Did Meghan and Harry get married three days BEFORE Royal Wedding that cost taxpayer millions?

The Duchess of Sussex Meghan Markle has suggested that she wed Prince Harry three days BEFORE their Royal Wedding, which reportedly cost British taxpayers millions in security costs.

Much of the cost for the extravagant affair – whose total bill has been estimated at around £30m – came out of royal funds, but Police commissioner Anthony Stansfeld estimated the policing costs, covered by the taxpayer, at between £2m and £4m.


But now it emerges that the heavily policed affair may not have been the couple’s first wedding, with Markle revealing that they held a private ceremony with the Archbishop of Canterbury three days prior.

During the course of the interview with US TV celebrity Oprah Winfrey, Markle said: “I was thinking about it, you know our wedding—three days before our wedding, we got married. No one knows that.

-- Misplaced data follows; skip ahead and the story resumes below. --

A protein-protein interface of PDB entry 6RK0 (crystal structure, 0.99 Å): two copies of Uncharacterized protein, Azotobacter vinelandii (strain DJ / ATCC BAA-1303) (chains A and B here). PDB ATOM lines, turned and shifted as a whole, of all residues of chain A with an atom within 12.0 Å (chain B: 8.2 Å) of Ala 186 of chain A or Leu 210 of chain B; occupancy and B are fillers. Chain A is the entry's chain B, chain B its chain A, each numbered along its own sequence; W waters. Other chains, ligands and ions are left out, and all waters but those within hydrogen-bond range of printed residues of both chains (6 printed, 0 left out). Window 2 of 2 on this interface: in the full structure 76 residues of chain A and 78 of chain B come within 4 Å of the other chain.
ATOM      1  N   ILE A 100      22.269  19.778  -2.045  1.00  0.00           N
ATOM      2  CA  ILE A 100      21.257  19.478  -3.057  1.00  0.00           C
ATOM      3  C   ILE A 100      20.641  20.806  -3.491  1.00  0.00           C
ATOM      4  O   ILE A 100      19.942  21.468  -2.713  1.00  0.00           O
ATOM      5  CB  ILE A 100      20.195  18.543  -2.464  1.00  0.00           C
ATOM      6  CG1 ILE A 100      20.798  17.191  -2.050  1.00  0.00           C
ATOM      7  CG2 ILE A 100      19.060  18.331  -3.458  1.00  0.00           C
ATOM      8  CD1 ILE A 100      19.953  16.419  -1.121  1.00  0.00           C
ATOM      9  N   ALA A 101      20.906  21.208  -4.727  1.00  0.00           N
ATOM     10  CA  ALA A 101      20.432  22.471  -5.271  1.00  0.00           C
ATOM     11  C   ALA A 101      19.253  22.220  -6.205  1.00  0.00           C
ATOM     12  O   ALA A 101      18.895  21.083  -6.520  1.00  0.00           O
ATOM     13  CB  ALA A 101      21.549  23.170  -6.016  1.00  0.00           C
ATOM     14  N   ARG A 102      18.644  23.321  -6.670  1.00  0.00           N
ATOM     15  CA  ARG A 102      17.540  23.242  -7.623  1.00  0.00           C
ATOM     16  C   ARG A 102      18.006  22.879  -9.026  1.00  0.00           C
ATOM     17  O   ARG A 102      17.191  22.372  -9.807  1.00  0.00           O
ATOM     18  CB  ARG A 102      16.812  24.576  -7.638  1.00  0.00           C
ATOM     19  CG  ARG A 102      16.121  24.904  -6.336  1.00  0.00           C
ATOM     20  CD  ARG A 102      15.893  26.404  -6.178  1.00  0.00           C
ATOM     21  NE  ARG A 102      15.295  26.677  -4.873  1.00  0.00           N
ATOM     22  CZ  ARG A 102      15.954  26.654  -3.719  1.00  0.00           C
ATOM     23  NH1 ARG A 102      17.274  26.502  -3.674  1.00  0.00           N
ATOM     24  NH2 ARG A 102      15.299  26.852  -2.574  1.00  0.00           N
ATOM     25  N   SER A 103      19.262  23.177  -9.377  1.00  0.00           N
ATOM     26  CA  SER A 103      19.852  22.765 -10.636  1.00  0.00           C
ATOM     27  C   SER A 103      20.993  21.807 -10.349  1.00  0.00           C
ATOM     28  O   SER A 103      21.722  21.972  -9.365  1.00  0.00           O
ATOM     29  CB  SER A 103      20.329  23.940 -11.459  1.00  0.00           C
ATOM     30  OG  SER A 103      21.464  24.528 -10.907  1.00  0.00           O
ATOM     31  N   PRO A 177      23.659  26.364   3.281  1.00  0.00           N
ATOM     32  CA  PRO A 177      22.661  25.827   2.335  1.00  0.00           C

“We called the Archbishop and we just said: look, this thing, this spectacle, is for the world. But we want our union between us, so the vows that we have framed in our room are just the two of us in our backyard with the Archbishop of Canterbury…”

Harry interjected: “Yeah, just the three of us.”


Top AFP journalist Jerome Taylor responded to the news, saying: “Just a reminder that the wedding that, we now know, wasn’t an actual wedding cost the British tax payer millions” while another social media branded the wedding a “waste of taxpayers money.”

Another said: “So, Meghan and Harry wanted a personal wedding by themselves in the back garden, yet they were happy to accept a multi million pound extravaganza 3 days later paid for by the UK taxpayer? Disgusting!”

This site has already reported today on the anger of top TV presenter Piers Morgan, who dubbed the pair’s Oprah interview “contemptible”.

Some have questioned whether the private ceremony involving just the couple and the minister could be official, under rules that require two witnesses sign the marriage register.

Church of England rules also require open access to weddings to enable individuals to raise “valid objections against the marriage”.